After listening to roughly two hours of public hearings on a proposal to prohibit biological males who identify as female from competing against high school girl athletes, the Alaska Board of Education unanimously voted on June 8 to move the proposal to a 30-day public comment period.
Once the public comment period opens, Alaskans will be able to email the education board regarding their thoughts about the proposed regulation changes. After the public comment period ends, the Department of Education and Early Development will either adopt the proposed regulation changes without further notice, or decide to take no action. The language of the final regulation may be different from that of the proposed regulation. Before becoming law, a review of regulations is done by the Department of Law, after which the package is sent to the Lt. Governor’s Office for a final inspection. The regulation becomes effective 30 days after the Lt. Governor signs off.
If adopted, the proposed changes would direct the Alaska School Activities Association (ASAA), which oversees high school athletic competitions in Alaska, to bar gender-confused biological males from participating in female-only competitions. It would also require the ASAA to offer a co-ed division, in which girls could attempt to compete against males if they choose to do so.
Currently, each individual school is allowed to make a “gender determination” regarding a student’s sex. ASAA simply accepts – without challenge – whatever each school determines, which means gender-confused biological males who claim to be female have been allowed to compete against girls. Anchorage and Fairbanks are the two largest districts that allow for this, while the Mat-Su expressly prohibits biological males from competing on all-girls teams.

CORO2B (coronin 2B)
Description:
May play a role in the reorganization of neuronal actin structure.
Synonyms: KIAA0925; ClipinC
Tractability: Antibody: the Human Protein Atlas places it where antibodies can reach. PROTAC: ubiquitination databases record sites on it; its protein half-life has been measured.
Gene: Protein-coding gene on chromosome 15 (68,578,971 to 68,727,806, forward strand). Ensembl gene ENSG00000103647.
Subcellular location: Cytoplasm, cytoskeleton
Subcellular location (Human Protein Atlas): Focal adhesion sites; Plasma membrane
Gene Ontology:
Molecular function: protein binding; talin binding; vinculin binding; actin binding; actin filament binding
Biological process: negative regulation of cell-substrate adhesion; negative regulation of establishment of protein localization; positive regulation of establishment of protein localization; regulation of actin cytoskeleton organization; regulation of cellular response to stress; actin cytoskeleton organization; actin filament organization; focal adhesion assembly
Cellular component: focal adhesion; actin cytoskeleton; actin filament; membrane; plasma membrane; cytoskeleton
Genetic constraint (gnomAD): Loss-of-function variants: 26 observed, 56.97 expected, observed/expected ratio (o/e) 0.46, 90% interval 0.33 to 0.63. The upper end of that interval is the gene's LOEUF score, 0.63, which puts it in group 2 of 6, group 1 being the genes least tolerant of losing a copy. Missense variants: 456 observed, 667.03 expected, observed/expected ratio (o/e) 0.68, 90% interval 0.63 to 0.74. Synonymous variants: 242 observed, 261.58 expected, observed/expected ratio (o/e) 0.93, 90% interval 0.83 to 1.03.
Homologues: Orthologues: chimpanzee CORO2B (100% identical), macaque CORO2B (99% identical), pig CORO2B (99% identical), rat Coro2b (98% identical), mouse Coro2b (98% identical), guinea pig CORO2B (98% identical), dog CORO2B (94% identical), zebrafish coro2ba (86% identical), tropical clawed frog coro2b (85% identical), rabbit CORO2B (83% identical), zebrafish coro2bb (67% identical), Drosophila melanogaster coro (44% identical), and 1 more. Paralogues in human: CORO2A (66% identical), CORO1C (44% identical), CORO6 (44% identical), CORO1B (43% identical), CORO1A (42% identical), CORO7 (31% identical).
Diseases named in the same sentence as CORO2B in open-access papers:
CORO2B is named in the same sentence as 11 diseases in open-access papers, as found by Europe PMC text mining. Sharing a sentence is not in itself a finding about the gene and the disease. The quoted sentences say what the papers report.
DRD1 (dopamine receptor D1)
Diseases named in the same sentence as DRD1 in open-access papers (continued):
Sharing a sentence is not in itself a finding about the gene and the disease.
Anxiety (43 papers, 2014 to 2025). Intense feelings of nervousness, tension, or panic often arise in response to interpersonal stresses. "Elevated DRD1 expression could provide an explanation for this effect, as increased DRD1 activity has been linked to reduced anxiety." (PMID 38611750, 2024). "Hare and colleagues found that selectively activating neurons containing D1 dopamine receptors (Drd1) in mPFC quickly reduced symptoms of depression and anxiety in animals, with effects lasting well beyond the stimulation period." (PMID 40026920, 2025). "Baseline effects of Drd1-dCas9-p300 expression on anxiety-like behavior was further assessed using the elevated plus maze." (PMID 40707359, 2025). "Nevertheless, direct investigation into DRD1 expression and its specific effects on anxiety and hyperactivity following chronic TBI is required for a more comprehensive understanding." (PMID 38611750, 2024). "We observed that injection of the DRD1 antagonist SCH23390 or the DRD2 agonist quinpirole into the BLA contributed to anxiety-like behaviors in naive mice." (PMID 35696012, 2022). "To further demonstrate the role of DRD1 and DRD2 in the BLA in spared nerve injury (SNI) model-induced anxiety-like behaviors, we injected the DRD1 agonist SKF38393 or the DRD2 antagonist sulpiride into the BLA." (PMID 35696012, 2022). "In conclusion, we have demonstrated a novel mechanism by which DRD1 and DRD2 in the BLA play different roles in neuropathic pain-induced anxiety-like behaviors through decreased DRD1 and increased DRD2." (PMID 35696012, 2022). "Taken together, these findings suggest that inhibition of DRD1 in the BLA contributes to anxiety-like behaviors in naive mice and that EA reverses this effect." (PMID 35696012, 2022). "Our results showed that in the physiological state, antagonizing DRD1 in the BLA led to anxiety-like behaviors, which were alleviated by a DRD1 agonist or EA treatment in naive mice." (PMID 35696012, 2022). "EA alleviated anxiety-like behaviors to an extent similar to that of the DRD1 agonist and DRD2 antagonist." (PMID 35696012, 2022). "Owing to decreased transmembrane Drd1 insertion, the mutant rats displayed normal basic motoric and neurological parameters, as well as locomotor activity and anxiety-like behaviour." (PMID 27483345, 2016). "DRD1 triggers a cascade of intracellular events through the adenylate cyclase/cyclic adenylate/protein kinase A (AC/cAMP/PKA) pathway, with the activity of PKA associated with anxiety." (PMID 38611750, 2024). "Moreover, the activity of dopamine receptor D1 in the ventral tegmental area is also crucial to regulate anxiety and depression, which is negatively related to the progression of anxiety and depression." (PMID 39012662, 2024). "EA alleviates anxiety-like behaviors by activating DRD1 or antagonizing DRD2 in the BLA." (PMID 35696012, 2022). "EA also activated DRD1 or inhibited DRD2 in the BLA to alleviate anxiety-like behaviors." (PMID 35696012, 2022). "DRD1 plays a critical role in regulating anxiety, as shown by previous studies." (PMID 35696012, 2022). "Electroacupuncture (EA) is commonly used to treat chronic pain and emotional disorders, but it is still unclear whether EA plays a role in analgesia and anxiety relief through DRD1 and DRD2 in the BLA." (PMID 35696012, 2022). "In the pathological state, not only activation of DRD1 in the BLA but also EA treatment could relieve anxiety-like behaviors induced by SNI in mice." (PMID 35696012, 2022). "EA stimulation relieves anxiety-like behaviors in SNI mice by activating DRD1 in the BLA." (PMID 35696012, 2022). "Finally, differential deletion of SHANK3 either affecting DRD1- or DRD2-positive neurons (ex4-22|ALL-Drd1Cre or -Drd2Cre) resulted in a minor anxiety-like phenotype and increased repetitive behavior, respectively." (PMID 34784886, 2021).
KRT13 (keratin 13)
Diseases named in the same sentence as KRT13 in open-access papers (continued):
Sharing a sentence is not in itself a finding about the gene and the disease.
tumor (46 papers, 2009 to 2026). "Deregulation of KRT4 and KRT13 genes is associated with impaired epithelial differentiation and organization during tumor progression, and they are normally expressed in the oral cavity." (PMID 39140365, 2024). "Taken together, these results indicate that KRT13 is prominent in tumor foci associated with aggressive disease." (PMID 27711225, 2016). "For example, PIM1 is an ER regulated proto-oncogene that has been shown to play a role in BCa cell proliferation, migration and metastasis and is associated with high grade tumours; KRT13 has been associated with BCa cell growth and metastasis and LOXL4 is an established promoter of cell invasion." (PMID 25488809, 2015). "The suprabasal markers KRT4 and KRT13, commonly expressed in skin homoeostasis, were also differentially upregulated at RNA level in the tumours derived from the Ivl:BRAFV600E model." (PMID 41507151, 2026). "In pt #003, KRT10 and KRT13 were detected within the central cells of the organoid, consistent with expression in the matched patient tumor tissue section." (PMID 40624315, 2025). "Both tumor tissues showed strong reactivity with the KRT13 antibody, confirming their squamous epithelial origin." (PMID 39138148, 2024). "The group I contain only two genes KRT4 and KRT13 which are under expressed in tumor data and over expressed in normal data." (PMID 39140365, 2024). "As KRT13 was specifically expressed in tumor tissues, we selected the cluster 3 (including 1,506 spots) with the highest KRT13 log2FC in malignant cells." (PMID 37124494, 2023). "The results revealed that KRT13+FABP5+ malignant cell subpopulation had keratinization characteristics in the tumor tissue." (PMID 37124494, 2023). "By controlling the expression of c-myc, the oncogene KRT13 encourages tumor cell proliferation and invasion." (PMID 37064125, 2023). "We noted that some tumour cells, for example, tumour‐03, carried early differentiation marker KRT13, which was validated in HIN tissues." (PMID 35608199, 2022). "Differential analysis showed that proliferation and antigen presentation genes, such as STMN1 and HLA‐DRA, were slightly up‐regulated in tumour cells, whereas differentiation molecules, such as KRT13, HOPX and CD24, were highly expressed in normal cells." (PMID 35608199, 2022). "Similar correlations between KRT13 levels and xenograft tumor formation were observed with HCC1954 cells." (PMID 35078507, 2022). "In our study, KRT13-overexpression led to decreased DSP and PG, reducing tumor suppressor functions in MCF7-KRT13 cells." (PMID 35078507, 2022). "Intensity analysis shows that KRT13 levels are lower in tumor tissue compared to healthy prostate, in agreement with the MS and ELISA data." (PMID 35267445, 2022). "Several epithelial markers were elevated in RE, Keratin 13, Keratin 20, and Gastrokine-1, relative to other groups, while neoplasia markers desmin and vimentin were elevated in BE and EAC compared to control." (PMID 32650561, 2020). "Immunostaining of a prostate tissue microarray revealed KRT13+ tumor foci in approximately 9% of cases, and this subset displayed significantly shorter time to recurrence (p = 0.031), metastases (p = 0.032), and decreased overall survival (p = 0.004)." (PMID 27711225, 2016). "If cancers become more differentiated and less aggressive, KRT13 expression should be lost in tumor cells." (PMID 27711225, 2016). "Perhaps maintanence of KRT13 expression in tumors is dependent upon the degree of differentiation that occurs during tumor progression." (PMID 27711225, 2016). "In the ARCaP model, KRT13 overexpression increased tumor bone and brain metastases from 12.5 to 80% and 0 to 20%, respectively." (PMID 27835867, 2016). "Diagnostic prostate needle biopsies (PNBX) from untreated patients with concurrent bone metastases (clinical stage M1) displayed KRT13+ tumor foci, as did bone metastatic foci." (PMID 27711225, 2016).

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Bob Griffin, who serves on the State Board of Education, said the June 8 public hearing and written comments were overwhelmingly in favor of prohibiting biological males from competing against girls.
The hearing, he said, was punctuated by a number of female athletes who spoke in favor of the proposal due to the unfair physical advantage that males have when it comes to athletic competition.
“People understand that this is not fair to our girls,” Griffin said. “We don’t make any judgements towards how people choose to express themselves, but this is clearly an issue of fairness.”
While some who oppose the change said transgender athletes are not currently dominating girls sports, Griffin said part of the education board’s role is to address issues before they become problematic.
“It is our responsibility to anticipate potential problems, rather than wait until it is a problem,” he said.
Griffin noted that testimony and emails shared during the June 8 meeting will not be included in the materials gathered once the 30-day public comment period begins. In order for those perspectives to be included, they must be resubmitted. The Watchman will alert Alaskans when the public comment period opens.
— Click here to read the proposed regulation changes.